W3C home > Mailing lists > Public > www-style@w3.org > April 2010

Re: transitions vs. animations

From: Tab Atkins Jr. <jackalmage@gmail.com>
Date: Wed, 7 Apr 2010 07:52:19 -0700
Message-ID: <u2jdd0fbad1004070752wffdd7cb6xfdaef2c146559708@mail.gmail.com>
To: Brad Kemper <brad.kemper@gmail.com>
Cc: Maciej Stachowiak <mjs@apple.com>, Chris Marrin <cmarrin@apple.com>, "www-style@w3.org list" <www-style@w3.org>
On Wed, Apr 7, 2010 at 6:37 AM, Brad Kemper <brad.kemper@gmail.com> wrote:
> So:
> **transitions: attached a value change
> **animations: attached to a state (including unadorned selectors and, perhaps, the state of a transition taking place)
> **third thing (if I understand correctly): attached to an event (mousedown, mouseup, submit, etc.)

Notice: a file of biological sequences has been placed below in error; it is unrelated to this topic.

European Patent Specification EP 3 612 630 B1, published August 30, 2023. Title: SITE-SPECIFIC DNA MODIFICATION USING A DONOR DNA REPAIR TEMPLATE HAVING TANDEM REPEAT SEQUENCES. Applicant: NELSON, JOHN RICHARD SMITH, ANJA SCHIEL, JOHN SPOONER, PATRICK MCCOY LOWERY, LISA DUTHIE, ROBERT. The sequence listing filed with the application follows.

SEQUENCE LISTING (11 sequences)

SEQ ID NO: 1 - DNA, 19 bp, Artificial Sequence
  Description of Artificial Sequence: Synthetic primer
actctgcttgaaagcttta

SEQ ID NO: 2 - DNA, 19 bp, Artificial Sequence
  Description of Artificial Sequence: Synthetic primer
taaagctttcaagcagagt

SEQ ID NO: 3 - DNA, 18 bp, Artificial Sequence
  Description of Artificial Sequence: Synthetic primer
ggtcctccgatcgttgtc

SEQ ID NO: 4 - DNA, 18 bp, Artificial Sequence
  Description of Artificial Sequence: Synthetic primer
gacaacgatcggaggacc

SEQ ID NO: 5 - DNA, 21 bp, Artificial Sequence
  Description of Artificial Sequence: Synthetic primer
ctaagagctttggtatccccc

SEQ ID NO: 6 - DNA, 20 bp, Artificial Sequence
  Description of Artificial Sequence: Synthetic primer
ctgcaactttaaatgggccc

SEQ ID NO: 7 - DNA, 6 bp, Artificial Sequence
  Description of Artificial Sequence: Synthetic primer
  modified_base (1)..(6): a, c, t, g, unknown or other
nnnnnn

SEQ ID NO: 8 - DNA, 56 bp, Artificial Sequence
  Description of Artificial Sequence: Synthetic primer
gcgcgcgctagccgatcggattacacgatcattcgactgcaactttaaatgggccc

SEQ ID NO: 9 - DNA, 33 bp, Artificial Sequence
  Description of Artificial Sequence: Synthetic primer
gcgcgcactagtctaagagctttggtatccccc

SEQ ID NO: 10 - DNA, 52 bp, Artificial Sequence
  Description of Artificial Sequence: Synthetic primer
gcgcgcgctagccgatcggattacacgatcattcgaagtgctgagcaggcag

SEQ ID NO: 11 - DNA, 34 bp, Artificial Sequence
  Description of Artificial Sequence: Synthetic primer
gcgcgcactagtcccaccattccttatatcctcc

> I am not at all enthusiastic about that third thing. It seems like we are trying to recreate DOM events (onclick, onsubmit, etc.).

I have no idea how we want to end up servicing that third use-case,
but it may be best to do through a purely javascript interface.  I was
simply pointing out a need, not necessarily suggesting it needed to be
solved in the same idea framework that we're using here.

> The 'play-out' (and brothers) as part of transitions feels messy and unclear to me. I'd be OK with leaving specific event handling to JavaScript, and only use CSS to animate value changes (transitions) and steady states (@keyframes animations).

The "play-in" and "play-during" I suggested are exactly the same as
the current Animations draft - play-in animations are just finite
iterations, while play-during are infinite.  There is no concept of
"events" or "states" invented to handle them; they trigger purely
through CSS values changing, exactly like the current Animations
draft.  "play-out" is nothing more than the inverse of the "play-in"

I, too, would rather leave any concept of "events" out of CSS, and use
javascript to do that instead.

Received on Wednesday, 7 April 2010 14:53:07 UTC

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